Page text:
Understanding the Expanding Talcum Powder and Asbestos Litigation

The original Asbestos litigation began with a small number of defendants and grew to become the largest product liability litigation in history. MTN believes the Talcum Powder litigation may expand in similar manner. This article will focus on potential retailer liability in the expanding Talcum Powder litigation. If you did not read our prior article, click here to get up to speed: Will the Recall of J&J Baby Powder Breathe New Life into Asbestos Litigation? Attendees of the Mass Tort Nexus Four Days to Mass Tort Success Course (Friday, November 8 – Monday, November 11, 2019)  will receive and in depth presentation as well all of the information needed, including Qualifying and Disqualifying criteria, to start accepting Talcum Powder Mesothelioma Cases as well as other types of Talcum Powder clients.  Contact Anne Marie Kopek by email at annemarie@masstortnexus.com, or call her at 954-837-3432 for more information. You may also request course information by filling out the form at https://www.masstortnexus.com/Course/Enroll.  



On October 18, 2019, the FDA announces that Johnson and Johnson has recalled a single lot of its Talcum powder after https://www.fda.gov/news-events/press-announcements/baby-powder-manufacturer-voluntarily-recalls-products-asbestos “Since 2018, the FDA has been conducting an ongoing survey of cosmetic products for asbestos and to date has tested approximately 50 cosmetic products. As part of this testing, two samples of Johnson’s Baby Powder were tested: one sample from lot #22318RB was found to be positive for asbestos a second Johnson’s Baby Powder sample, lot #00918RA, tested negative for asbestos.”  



The FDAs method of testing sample from individual lots of Baby Powder is akin to pulling the pin on a sample of hand grenades from a box, and determining that the entire box are all “duds” because no grenade from which the pin was pulled blew up and killed everyone in the room. The only way to be certain that any given bottle of baby powder sitting on a retail shelf or on the bathroom counter of a Talc user is completely free of asbestos would be to test every single bottle.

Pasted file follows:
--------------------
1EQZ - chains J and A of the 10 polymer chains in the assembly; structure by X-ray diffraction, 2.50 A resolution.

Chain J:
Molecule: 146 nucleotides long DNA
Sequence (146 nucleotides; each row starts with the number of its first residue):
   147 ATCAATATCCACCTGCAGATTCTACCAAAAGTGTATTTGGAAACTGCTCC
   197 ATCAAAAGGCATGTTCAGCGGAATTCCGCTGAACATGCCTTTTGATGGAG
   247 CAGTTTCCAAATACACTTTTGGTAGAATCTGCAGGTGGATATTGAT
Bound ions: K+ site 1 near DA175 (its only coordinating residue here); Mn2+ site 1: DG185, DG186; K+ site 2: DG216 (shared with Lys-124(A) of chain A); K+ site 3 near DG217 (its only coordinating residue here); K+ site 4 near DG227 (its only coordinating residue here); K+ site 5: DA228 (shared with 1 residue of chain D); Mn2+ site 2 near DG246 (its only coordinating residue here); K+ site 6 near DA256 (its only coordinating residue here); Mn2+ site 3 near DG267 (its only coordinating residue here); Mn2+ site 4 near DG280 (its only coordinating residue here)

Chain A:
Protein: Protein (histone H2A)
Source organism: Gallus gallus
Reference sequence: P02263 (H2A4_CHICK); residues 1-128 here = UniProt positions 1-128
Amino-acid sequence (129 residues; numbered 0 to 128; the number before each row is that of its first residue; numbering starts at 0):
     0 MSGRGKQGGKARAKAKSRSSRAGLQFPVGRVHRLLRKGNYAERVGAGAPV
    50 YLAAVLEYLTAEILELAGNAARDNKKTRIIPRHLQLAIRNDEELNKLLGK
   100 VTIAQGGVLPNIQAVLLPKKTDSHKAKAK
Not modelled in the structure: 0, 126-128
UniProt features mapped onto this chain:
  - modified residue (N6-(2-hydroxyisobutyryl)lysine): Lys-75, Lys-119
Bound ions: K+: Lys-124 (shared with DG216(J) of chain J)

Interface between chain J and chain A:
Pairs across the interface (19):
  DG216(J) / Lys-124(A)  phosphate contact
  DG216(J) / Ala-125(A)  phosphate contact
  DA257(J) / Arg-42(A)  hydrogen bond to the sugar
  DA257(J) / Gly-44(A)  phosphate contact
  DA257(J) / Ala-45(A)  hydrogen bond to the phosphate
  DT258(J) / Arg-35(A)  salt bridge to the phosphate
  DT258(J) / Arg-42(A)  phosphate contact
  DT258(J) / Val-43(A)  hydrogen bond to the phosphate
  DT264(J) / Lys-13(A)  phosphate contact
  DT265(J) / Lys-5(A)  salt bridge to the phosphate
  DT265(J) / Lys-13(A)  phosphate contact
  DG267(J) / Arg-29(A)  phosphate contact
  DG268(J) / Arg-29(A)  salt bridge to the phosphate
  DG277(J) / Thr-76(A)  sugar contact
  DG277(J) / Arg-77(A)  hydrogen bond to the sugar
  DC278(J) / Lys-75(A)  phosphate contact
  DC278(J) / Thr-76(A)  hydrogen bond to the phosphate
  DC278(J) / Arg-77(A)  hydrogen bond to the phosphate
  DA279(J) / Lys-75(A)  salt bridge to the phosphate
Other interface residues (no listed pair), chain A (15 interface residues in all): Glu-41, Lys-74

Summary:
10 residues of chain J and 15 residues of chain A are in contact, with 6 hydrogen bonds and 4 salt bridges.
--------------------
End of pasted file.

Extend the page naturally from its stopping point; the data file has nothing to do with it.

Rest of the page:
After the FDA announced the single lot voluntary recall of one lot of J&J Talcum Powder, major retailers, including Walmart, Target, CVS and Right aide began pulling 22-ounce bottles of J&J Talc from their shelves. The recall involved this size bottle of Talcum Powder. https://www.cnbc.com/2019/10/24/cvs-pulls-all-jj-22-ounce-baby-powder-from-shelves-after-fda-finds-sub-trace-levels-of-asbestos.html  



The short answer to the above question is that retailers have no means by which to know if the Talcum Powder remaining on their shelves, do not also contain asbestos. Although retailers are already potentially liable under a “Strict Liability”  theory form simply conveying these products into the stream of commerce, one could argue, that with all that is now known, these retailers crossed the line into “negligent liability” when they failed to pull all Talcum Powder products from Putting Aside the evidence that Talc itself can cause cancer, including but not limited to Ovarian Cancer, this article will focus on why every retailer that offers Talc Products should know that it is more likely than not, that every bottle of Talc they sell, contains asbestos and why retailers should assume the foregoing to be true.